The Shiller PE ratio looks at average earnings over the past 10 years and compares it to current market pricing. It is a nice measure because it is less susceptible to outputting a wonky number based on unusually good or bad quarters. The trailing 10-year period has some good times and some bad times and so will the next 10 years so this is a good way of ascertaining a long run earnings run-rate.
The S&P is extremely expensive right now at a 37.3 multiple on Shiller earnings which means that for every $100 invested one can expect to get earnings of about $2.67. About $1.34 of this $2.67 is dividends leaving only $1.33 for reinvestment in the business.
Perhaps one could argue that forward earnings will be much higher than the previous 10 years so they would use the current multiple rather than the Shiller multiple. Well, it still looks expensive with the S&P at 33.80X.
This leaves expected earnings of $2.95 for each $100 invested. At that rate it is going to be difficult to overcome inflation.
At Portfolio Income Solutions, we believe value matters. 2CHYP generates $10,866 of FFO annually on an investment of $165,353 equating to $6.57 for each $100 invested. This provides a 4.25% dividend yield while still leaving plenty at the companies for reinvestment in their businesses.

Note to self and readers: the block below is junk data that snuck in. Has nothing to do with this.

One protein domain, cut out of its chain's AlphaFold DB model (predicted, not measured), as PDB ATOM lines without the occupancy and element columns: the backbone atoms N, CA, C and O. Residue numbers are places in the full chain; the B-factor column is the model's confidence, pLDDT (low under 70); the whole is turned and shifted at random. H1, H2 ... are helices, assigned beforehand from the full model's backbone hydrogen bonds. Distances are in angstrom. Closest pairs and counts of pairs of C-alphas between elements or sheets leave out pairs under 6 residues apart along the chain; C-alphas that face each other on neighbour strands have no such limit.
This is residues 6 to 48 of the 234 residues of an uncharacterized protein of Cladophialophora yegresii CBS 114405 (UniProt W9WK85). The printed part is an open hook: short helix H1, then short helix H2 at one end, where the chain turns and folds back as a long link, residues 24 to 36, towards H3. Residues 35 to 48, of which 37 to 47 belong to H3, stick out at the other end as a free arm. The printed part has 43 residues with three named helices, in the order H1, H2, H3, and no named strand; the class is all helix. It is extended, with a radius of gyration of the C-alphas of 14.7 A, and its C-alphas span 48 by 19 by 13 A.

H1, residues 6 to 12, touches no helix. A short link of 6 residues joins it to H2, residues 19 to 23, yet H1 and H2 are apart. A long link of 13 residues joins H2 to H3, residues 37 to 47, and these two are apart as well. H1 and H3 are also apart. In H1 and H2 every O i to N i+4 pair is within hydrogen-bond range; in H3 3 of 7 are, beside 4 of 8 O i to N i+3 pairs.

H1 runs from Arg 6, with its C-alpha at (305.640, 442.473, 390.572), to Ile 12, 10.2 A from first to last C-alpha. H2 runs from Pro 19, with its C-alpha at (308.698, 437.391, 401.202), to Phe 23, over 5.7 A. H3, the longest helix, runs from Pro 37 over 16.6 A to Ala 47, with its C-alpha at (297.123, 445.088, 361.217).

In this sort of comparison, one has to be very careful because focusing exclusively on valuation is where some value investors can get into trouble.
This is where the 3rd parameter of total value accumulation comes in.
The 3rd parameter is significantly more complicated than the first 2 so let us unpack this a bit.
In a nutshell, it refers to the overall change in value from organic and external sources. A company may produce phenomenal cash flows, but if the underlying business is degrading, the lost value needs to be deducted from those cash flows to get the overall return.
The most extreme example of this would be companies that deal in depleting resources such as an oil company working in a single basin. As that basin gets depleted, the forward value of the company amortizes to zero as the reservoir runs dry. As this is so common in the oil and gas space, there is proper accounting to handle it.
Among REITs, there is no proper accounting for either depletion or accrual of value to the underlying business so we have to do this manually for each company.